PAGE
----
One would have had to read the small type to discover that the largest paid crowd in Cubs history had turned out not to root, root, root for the home team, but to witness the Chicago debut of Jackie Robinson, who was a month into his career as the first African-American player in major league baseball.
Dodgers general manager Branch Rickey had been itching to sign African-American players for some time, and he had finally settled on Robinson as the man who best combined the playing ability and intestinal fortitude that would be required of the first one. Robinson was no kid at 28 years old, and he was both a college graduate and a former Army officer. He was also suitably sure of himself.
In his first game in Chicago, Robinson went 0-for-4 with two strikeouts (thus ending his 14-game hitting streak), and he also made an error playing first base. The crowd cheered his every move nonetheless. The Dodgers' win and Cubs' loss left the two clubs tied at 14-12 for the young season, but they were headed in opposite directions. The Cubs were in the first of 16 consecutive seasons in which they'd finish at or below the .500 level. The Dodgers were destined to win the National League pennant in 1947 and five more times in the next nine years.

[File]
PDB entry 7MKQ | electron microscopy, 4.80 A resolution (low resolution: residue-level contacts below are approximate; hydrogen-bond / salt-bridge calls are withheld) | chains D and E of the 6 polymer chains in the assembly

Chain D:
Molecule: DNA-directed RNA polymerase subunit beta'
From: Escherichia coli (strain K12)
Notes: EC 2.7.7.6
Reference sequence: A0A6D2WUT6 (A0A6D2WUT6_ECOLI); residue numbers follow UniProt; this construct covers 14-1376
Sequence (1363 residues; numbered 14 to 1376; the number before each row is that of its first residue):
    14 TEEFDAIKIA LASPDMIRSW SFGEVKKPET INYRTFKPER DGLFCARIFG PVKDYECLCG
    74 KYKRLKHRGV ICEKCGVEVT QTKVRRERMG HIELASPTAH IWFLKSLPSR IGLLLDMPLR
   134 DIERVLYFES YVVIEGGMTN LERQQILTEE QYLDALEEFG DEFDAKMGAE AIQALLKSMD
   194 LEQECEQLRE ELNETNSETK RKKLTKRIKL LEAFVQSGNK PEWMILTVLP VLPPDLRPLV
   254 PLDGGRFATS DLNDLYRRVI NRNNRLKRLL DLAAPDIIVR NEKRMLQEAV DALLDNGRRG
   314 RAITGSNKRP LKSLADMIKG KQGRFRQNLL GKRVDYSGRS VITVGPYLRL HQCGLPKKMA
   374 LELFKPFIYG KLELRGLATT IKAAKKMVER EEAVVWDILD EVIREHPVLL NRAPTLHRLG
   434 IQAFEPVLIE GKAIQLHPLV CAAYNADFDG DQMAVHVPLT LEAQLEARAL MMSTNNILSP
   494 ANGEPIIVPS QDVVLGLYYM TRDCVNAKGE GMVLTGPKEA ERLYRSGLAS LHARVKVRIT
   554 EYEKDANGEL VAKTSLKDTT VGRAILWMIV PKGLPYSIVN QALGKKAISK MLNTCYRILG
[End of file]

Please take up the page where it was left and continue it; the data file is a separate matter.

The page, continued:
For the season, Robinson batted .297, led the league with 29 stolen bases, scored 125 runs, and won the Rookie of the Year award (which has since been named for him). Two years later, he was elected Most Valuable Player.
Robinson's success on the field and deportment off it paved the way for a parade of great African-American players who soon followed, including Roy Campanella, Willie Mays, Ernie Banks, Hank Aaron, Bob Gibson, Frank Robinson, and other All-Stars and Hall of Famers too numerous to list.